Private Sector: Don’t Ignore 2020 IR35 Changes
Large and medium sized private sector organisations have just over a year left to prepare for important changes to IR35 legislation.
When similar changes were introduced in the public sector in April 2017, many organisations were woefully underprepared. In the most serious cases, public sector organisations made costly errors and saw major projects delayed.
Getting ready for April 2020 requires effective leadership and co-operation across departments and business areas.
In this blog post, we will provide a brief introduction to the changes before detailing what different teams can do to prepare.
Off payroll working in the private sector
Announced at the Budget in 2018, off payroll working in the private sector will extend public sector IR35 reforms to the private sector.
This means that, where a contractor works through an intermediary like a personal service company (PSC), the responsibility for judging whether an engagement falls within IR35 will move from the PSC to the end user.
If an engagement is judged to be ‘inside IR35’, the end user (or the agency that pays the PSC) will be responsible for implementing PAYE and National Insurance liabilities on payments made to the PSC.
This new regime will only apply to large and medium sized businesses that engage contractors through PSCs. The smallest 1.5 million businesses will continue to operate under the current rules.
Senior leadership and finance teams need to create a strategy to respond to the IR35 changes and measure progress up until and beyond April 2020.
This difficult process must start by seeking to understand the gravity of the reforms - including any cost implications - and assigning responsibility for different parts of the implementation.
People involved in taxation will need to delve deep into the legislation to understand the full consequences of the change and any associated risks.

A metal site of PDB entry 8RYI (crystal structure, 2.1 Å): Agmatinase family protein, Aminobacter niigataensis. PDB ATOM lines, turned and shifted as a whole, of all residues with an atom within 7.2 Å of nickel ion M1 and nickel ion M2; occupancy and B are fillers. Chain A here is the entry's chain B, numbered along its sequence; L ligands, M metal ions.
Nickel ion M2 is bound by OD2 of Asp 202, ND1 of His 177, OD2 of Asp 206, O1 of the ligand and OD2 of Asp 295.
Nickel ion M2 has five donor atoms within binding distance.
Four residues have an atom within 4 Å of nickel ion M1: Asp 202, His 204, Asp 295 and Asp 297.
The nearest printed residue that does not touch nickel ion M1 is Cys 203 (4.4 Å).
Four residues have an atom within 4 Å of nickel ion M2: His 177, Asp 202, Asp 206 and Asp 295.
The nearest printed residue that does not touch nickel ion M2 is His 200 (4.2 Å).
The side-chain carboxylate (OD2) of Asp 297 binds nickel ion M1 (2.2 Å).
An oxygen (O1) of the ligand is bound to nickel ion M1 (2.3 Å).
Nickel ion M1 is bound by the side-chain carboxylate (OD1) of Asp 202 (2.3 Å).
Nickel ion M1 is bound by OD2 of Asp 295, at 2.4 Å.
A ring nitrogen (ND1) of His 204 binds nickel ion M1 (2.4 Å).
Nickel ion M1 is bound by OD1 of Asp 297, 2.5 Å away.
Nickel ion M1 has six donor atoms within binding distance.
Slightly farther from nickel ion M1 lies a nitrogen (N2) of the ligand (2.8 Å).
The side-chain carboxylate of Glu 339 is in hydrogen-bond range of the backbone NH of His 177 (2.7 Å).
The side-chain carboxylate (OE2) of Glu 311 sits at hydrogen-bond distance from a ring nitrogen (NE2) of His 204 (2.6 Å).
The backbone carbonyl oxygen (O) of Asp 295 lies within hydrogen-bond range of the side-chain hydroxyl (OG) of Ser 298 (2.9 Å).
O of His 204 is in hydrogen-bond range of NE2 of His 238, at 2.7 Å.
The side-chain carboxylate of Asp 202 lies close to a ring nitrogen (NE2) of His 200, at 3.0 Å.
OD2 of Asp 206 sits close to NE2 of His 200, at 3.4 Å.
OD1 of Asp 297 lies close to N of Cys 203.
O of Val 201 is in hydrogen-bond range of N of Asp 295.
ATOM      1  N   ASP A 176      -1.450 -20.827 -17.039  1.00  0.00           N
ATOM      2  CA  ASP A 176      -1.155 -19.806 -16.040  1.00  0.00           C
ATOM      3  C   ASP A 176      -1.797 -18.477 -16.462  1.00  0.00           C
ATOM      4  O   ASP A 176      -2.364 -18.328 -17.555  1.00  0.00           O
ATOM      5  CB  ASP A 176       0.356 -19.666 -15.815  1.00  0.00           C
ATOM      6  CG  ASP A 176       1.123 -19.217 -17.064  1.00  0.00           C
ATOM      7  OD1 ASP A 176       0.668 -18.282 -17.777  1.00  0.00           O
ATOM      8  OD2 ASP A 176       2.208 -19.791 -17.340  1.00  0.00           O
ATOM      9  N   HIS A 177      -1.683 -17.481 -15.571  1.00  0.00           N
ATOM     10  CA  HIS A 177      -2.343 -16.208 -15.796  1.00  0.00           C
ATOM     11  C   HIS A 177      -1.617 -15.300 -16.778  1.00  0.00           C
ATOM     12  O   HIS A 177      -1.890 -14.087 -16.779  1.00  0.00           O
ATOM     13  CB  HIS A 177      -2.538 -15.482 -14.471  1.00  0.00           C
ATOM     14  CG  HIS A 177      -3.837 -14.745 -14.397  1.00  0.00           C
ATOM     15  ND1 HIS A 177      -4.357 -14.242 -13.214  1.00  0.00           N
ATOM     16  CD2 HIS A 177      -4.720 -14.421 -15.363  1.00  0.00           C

While at face value this may seem straightforward, these teams should also pay attention to how IR35 plays against other legislation like the Criminal Finances Act 2017 and Senior Accounting Officer legislation.
Procurement teams will be on the forefront of the reforms. They must investigate the full workforce and evaluate suppliers and methods of procurement.
Procurement may also need to identify critical team members on current and future projects and account for these in any budgets.
Organisational IT tends to be heavily reliant on contract work. For many organisations, the IT function may need to be treated as a special IR35 case if contractors are needed to finish important projects.
The HR department may need to take a more active role in the recruiting and onboarding of contractors. Asking individual departments to recruit and manage their own contingent workers may lead to difficulties further down the line.
HR will also need to be responsible for communicating changes throughout the organisation and speaking to contractors about how they will be affected by the changes.
Failure to communicate with contractors effectively could undermine your business relationship and result in the loss of important talent.
Get help today
Public sector organisations did not have long to prepare for the IR35 changes. The 2020 introduction is a lifeline for private sector organisations, but it’s important not to stick their head in the sand.
Failure to implement a solid IR35 strategy could result in compliance issues with HMRC or problems with business-critical contractors who may feel undervalued.
For help and advice on IR35, speak to a member of the team today. Call: 0800 121 6513.